In 1760, the Conservatori, finding the columns in a state of imminent collapse, erected scaffolding for effecting repairs. Both Piranesi and the young English architect George Dance the Younger were able to climb up and make accurate measurements; Dance had "a Model cast from the finest Example of the Corinthian order perhaps in the whole World", as he reported to his father.
Today the podium survives without the facing, as do the three columns and a piece of the entablature, one of the most famous features in the Forum.
The octastyle temple was peripteral, with eight Corinthian columns at the short sides and eleven on the long sides. There was a single cella paved with mosaics. The podium measures 32 m × 49.5 m (105 ft × 162 ft) and 7 m (23 ft) in height. The building was constructed in opus caementicium and originally covered with slabs of tuff which were later removed. According to ancient sources, the temple had a single central stairway to access the podium, but excavations have identified two side stairs.
The temple complex was excavated and studied between 1983 and 1989 by a joint archaeological mission of the Nordic academies in Rome, led by Inge Nielsen and B. Poulsen.
Other Temples of Castor and Pollux
The Roman temple is one of a number of known Dioscuri sites remaining from antiquity. Among others,
- the Baroque basilica church of San Paolo Maggiore in Naples is built on the site of a Temple of Castor and Pollux. Its porch and pediment survived until the 1688 Sannio earthquake; only two Corinthian columns remain, incorporated into the facade of the church.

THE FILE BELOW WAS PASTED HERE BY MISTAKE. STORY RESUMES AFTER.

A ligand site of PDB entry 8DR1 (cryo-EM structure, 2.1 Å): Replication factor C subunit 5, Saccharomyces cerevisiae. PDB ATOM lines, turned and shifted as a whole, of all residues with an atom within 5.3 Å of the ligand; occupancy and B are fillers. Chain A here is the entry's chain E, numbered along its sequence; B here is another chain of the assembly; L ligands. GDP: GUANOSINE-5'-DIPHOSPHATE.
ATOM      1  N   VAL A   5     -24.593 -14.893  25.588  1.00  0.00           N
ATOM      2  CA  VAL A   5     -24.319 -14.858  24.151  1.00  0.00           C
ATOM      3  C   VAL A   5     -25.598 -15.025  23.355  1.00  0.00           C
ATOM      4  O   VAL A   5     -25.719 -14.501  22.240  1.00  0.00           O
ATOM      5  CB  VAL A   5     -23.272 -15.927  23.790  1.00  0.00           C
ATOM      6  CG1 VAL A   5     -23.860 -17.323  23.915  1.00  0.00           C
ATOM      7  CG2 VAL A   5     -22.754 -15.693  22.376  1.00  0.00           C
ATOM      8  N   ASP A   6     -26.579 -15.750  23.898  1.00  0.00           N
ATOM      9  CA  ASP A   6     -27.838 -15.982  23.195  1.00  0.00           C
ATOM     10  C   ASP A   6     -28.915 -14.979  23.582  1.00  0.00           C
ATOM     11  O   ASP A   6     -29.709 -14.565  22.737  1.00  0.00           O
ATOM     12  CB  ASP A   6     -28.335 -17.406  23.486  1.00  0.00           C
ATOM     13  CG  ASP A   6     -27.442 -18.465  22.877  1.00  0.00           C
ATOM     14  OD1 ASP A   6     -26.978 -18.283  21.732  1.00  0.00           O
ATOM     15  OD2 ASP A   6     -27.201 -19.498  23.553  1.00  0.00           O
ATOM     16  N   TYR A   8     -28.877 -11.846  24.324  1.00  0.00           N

- The vanished Anakeion near the Acropolis in Athens was a Dioscuri temple. Writing in about 150 AD, Pausanias described it as ancient.
- Pausanias identified another temple in Argos depicting Castor and Pollux, their sons Anaxias and Mnasinus, and their wives Hilaeira and Phoebe.
- The extensive ruins of the Valle dei Templi in Agrigento, Sicily, include the site of another Temple of the Dioscuri.
In his 1888 description of the Dioscuri temple in ancient Greek colonial city of Naucratis in Egypt, Ernest Arthur Gardner remarked that such temples were common enough to have a characteristic orientation. Temples to the gods tended to face east. Temples to heroes and demi-gods such as Castor and Pollux faced west.
- Richardson, Jr., L. (1 October 1992). A New Topographical Dictionary of Ancient Rome. JHU Press. p. 75. ISBN 978-0-8018-4300-6.
- Parker, John Henry (1879). The Archaeology of Rome: Forum romanum et magnum. 5 (2nd ed.). J. Parker. p. 33.
- Livy, Ab urbe condita, 2.42
- Cicero, In Verrem 2.1.129
- Quoted in Frank Salmon, "'Storming the Campo Vaccino': British Architects and the Antique Buildings of Rome after Waterloo" Architectural History 38 (1995:146-175) p. 149f.
- Pia Guldager Bilde; Birte Poulsen (2008). The Temple of Castor and Pollux Ii,1: The Finds. L'ERMA di BRETSCHNEIDER. pp. 141–. ISBN 978-88-8265-463-4.
- Jones, W. H.; Ormerod, H. A. (1918). Pausanias Description of Greece. Harvard University Press. Retrieved 24 April 2018.
- Gardner, Ernest Arthur (1 January 1888). Naukratis II. Egypt Exploration Fund. pp. 30–31. Retrieved 24 April 2018.
- Aedes Castoris in Foro Romano (Platner's Topographical Dictionary of Ancient Rome, with further links)